Released on October 28, 1998, ‘A Little South of Sanity’ was the final album to be released with Geffen Records. Funny thing with Aerosmith, three albums in to a 6 album deal with Geffen, Aerosmith signed a new contract with Columbia Records…who does that. At the time they signed the deal, they only had done 3 albums. ‘Get a Grip’ became #4, the greatest hits compilation was #5 and this live album was the 6th and final one. I guess Columbia Records and Geffen had a good relationship because before this 6th album came out, Columbia got to release ‘Nine Lives’. Only Aerosmith could pull something like that off.
But we are here to talk about the live album ‘A Little South of Sanity’. The album was pieced together from two entirely different tours. Some songs from the 1993-1994 ‘Get A Grip’ Tour and the rest from the 1997-1998 ‘Nine Lives’ Tour which was still going on after this album was released. And here is the strange thing, we don’t know the shows every song comes from which I think is nuts. Isn’t anyone tracking that information? Apparently not. We do know some songs, but a lot are still a mystery. What we do know are there are 23 tracks and almost 2 hours of live Aerosmith. That is perfect.
The cover art is said to be inspired by an incident where Joey Kramer’s Ferrari caught on fire at a gas station. Joey blamed the gas attendant for the incident. Therefore the picture of the gas attendant on the cover is said to be filmmaker Patrick Connolly. At least he is claiming it is him. I don’t know if it is confirmed. And it says filmmaker, but I don’t know what films he has done and I guess it isn’t important. Also on the cover, you notice the album got a Parental Advisory Sticker and it is the only album of Aerosmith to ever get one. It is for some of the colorful language Steven uses in between songs.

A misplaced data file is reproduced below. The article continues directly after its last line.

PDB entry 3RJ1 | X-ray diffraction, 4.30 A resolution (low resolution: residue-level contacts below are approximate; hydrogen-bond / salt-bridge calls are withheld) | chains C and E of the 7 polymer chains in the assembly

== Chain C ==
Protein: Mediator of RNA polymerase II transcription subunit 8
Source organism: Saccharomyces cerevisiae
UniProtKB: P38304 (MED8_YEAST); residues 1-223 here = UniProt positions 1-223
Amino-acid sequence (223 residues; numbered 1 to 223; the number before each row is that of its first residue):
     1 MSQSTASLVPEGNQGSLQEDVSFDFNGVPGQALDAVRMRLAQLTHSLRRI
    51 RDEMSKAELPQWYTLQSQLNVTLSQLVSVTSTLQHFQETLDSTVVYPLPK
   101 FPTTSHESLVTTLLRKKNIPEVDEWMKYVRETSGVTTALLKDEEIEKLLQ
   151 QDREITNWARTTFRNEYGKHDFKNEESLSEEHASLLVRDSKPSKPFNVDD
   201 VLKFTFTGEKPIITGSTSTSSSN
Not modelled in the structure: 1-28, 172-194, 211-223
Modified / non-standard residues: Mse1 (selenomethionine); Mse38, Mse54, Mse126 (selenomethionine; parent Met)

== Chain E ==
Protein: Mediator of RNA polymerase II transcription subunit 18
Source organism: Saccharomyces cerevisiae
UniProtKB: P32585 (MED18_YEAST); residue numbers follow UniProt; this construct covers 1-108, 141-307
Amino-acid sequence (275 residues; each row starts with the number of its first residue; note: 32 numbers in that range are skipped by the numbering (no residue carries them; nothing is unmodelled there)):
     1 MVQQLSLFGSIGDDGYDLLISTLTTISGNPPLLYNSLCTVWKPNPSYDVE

We are to the final single that I have for the ‘Permanent Vacation’ album and I am sure you will be happy to get back to the normal reviews as it has been 4 weeks of this album. The final single if for the song “Rag Doll”. The song was written by Joe Perry, Steven Tyler and Jim Vallance (Bryan Adams) as well as Holly Knight (Kiss). Tyler was furious that Holly got a writing credit because he says all she contributed to the song was changing the name from “Rag Time” to “Rag Doll”. One word got her a writing credit and it didn’t sit well.
“Rag Doll” went to #17 on the Top 40 Chart which continued to push the album to multi-platinum status…5 X’s platinum. The single was released on May 3, 1988 and my version is the standard U.S. version. The B-Side is “St. John” and both songs are the basic, standard LP version. No new mixes here.
The band was in trouble after ‘Done With Mirrors’. What was supposed to be their comeback album, flopped big time. The drugs were still a big problem. So the band had to make a huge change…and they did. They got sober! ‘Permanent Vacation’ is the first album the band has ever made that they were sober…no drugs, no drinking…clean and sober. And people reacted to that in a big way. Steven Tyler, Joe Perry, Tom Hamilton, Brad Whitford and Joey Kramer had a lot to prove and they couldn’t do it alone.
The studio that the first batch of help should come from a great producer. At the helm this time around was Bruce Fairbairn and his amazing engineering staff of Mike Fraser and Bob Rock which is one of the most impressive crew behind the boards every in music history. Heck, Bruce even played trumpet, cello and sang background vocals while Mike Fraser played something called a plunger mute. Huh??? Well, that is a trumpet with an attachment on the front that mutes the sound a little. I don’t see where Bob is credited with anything other than masterful engineering. The recorded at the very famous Little Mountain Studio in Vancouver, British Columbia. If you saw my interview with Paul Laine we talked about that studio a lot.
The second row of help came from some song doctors, however, this was one big area of contention with the band. They were forced to work with outside writers much in the way Cheap Trick had to with ‘Lap of Luxury’ that we discussed earlier this week. The biggest contribution came from Desmond Child who co-wrote 3 of the tracks, 2 of which were massive singles for the band. They also had help from Jim Vallance (Bryan Adams writing partner) and Holly Knight (Kiss and Cheap Trick).